Ahhh…Atticus. I hate this book for opening up by taking a mountain of a man and making him human.
Pocket watch reference…nice tie back/forward (???) to Mockingbird!!
“…She could not remember him being any younger, and he seemed to grow no older.” (17) Me either, Jean Louise. Atticus will always be Atticus to me. It reminds me of the way I think of my own father. Atticus has always reminded me of my own father — his wisdom, his strength, his notions of right and wrong.
I get it. Atticus physical strength is waning, but mentally he’s still there. Got it.
“his daughter’s daemon” — Scout’s anger…her temper. That’s the Scout we know…the one who makes judgements quickly and harshly. This is both before and after Mockingbird, so it’s interesting to watch the interplay. The lessons Scout learns in Mockingbird SUPPOSEDLY have already been learned — but they haven’t actually been WRITTEN yet…so it’s something of a paradox. But…even with lessons we learn, Scout’s impetuous nature is who she is…so it’s not surprising to see it here. Though going after her Aunt that fast seems a bit overboard maybe?
“I am oppressed, Atticus.”
“Then go back to New York and be uninhibited.”
Ahhhh…yes. LOL. There’s a North/South thing brewing here too…Southern society, Southern girl whose gone North….Civilized vs. uncivilized…big city vs. agrarian society. Atticus as the middle line here…And another reference to his brokenness….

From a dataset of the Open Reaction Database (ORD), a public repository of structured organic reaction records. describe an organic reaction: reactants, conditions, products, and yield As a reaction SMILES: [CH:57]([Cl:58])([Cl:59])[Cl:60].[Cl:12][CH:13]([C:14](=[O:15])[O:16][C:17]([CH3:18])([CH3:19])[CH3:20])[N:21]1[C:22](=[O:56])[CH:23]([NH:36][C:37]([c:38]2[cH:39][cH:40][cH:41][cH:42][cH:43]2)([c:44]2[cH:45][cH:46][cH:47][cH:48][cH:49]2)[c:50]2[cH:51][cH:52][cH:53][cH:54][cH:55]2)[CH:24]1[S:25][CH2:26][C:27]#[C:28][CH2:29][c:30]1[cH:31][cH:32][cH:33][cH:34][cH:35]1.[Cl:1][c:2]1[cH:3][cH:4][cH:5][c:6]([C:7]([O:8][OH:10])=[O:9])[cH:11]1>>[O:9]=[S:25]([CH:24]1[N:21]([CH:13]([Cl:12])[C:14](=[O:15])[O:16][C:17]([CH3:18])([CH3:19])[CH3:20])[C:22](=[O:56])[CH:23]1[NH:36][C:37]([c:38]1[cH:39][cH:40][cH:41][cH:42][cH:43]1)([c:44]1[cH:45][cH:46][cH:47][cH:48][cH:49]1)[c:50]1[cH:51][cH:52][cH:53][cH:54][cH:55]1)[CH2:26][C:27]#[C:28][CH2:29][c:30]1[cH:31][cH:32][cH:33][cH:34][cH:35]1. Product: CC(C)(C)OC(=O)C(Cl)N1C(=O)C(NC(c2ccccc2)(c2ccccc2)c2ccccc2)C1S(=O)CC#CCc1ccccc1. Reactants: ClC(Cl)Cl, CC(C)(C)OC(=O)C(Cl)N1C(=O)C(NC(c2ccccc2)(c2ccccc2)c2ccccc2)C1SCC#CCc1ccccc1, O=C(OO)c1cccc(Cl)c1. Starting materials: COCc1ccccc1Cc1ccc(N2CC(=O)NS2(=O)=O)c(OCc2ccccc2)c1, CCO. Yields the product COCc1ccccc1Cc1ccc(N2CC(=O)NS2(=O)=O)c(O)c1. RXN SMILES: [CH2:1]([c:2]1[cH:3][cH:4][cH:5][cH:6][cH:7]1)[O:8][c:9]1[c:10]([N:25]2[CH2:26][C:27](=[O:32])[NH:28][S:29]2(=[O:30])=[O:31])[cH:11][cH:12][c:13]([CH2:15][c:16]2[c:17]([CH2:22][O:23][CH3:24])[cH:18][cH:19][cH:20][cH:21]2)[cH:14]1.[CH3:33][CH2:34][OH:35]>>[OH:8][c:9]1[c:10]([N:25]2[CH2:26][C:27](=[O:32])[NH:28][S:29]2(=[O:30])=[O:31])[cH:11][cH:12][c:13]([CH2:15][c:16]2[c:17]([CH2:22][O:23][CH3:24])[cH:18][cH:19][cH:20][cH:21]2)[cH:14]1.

Golf…I feel like I’m reading Gatsby and waiting for Jordan to float up from the sofa. Jean Louise dressed (shockingly) in slacks, setting a golf date with Atticus. What is this book??
I’m having a hard time with dates. If Atticus is in his 70s, then I’m thinking this should be set in the 1950s? But no firm date as of yet….and with Mockingbird published in 1960, Lee couldn’t have written this set in the mid 60s Civil Rights movement. The reference on p.24 to “the bus strikes” and “the Mississippi business” seem to suggest mid 1950’s (Montgomery bus boycott 1955, Emmett Till Murder in Mississippi 1955, Brown v. Board 1954). I *think* “The state’s not getting a conviction in that case was our worst blunder since Pickett’s Charge” (24) most likely refers to the Emmett Till case — The murder is one of those moments where something that had been happening for years happened in such a way that it changed history. Emmett Till’s death was tragic and heartless and horrific — and his mother’s strength turned it into a martyrdom for a cause.
I know I have 60 years of history standing between Scout and I at this moment, but her cavalier comments (“to hear the Post tell it, we lynch ’em for breakfast….I haven’t paid any attention to it except the bus strikes….worst blunder since Pickett’s Charge”) make it hard not to judge her in this modern light. Making jokes about using the NAACP stickers on her Christmas cards to set off the people back homer compounds it. I’m aggravated at Scout. This isn’t who she was supposed to grow up to be.
Hopefully it gets better….right now she has to change for a date with Henry/Hank who isn’t OK with her wearing slacks (hello 1950s), and I have to go to bed. Chapter 3 tomorrow…